A new cybersecurity report from Kaspersky Labs notes a significant decline in the amount of ransomware targeting Internet users as compared to the growing increase of cryptojacking, in a report published June 27.
The Kaspersky Labs report seeks to answer the question: “But if ransomware no longer wears the threat crown, what is the new king?” According to Kaspersky labs, crypto miners were able to gain popularity due to their “discreet and modest way to make money by exploiting users”:
“Instead of the large one-off payout achieved with ransomware, cybercriminals employing mining as a tactic can benefit from an inconspicuous, stable and continuous flow of funds.”
The report, which compares data from April-March 2017 with data from April-March 2018, finds that the total number of users recorded saw a 30 percent loss in the amount of ransomware they encountered, and a 45 percent gain in the amount of crypto miner attacks. This brings the amount of Internet users in the study affected by crypto mining up to around 2.7 million.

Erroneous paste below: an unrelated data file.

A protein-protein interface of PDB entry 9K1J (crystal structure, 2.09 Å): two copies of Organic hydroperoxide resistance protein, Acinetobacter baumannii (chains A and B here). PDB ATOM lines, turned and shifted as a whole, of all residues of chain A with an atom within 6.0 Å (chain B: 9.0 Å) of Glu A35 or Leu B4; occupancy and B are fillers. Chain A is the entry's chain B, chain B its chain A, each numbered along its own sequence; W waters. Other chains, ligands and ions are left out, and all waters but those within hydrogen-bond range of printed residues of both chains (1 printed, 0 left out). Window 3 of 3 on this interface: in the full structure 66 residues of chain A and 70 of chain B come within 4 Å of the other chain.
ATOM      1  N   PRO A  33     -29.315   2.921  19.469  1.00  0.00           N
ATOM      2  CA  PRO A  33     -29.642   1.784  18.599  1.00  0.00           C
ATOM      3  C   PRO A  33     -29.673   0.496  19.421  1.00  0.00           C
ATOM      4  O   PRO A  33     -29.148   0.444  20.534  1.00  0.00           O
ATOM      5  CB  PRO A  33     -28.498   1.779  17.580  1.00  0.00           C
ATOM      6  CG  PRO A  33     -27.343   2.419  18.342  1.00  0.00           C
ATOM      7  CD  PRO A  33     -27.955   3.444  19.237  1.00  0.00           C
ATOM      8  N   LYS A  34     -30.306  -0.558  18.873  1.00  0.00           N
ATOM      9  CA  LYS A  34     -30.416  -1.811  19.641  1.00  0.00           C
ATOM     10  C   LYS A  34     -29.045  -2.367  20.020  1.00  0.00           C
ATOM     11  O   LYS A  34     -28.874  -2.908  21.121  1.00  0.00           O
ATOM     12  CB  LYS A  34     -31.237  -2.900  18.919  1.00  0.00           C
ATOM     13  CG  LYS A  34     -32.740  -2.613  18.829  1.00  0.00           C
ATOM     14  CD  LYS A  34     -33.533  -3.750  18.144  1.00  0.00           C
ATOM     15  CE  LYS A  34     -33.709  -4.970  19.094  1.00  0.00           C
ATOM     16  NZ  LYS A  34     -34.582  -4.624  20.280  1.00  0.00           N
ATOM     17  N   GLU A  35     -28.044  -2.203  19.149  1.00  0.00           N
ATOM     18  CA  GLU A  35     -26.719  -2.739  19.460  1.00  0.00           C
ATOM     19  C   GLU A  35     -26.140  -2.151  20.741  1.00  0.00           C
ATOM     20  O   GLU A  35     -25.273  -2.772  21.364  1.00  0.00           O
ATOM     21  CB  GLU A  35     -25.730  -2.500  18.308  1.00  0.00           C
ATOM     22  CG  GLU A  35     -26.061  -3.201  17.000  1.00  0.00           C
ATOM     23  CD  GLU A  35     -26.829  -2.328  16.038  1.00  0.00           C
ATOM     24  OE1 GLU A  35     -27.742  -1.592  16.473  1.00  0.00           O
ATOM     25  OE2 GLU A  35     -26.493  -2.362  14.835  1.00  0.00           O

Another cybersecurity report released this week from McAfee Labs noted that the use of cryptojacking malware rose 629 percent in the first quarter of 2018, compared to the previous quarter.
According to the Kaspersky Labs report, in the overall number of detected cyber threats, crypto miners increased from 3 to 4 percent, and the share of miners in the overall risk tool detection rose from 5 to almost 8 percent.
The report also notes that the “most remarkable ransomware trends” of the past year were WannaCry and Badrabbit, new kinds of ransomware that asked for Bitcoin (BTC) in exchange for unlocking infected computers.
Cryptojacking events have taken place all over the world, with police in Japan investigating a case involving crypto mining malware in June, and a new type of “snobbish” cryptojacking malware infecting half a million computers globally in just three days this May.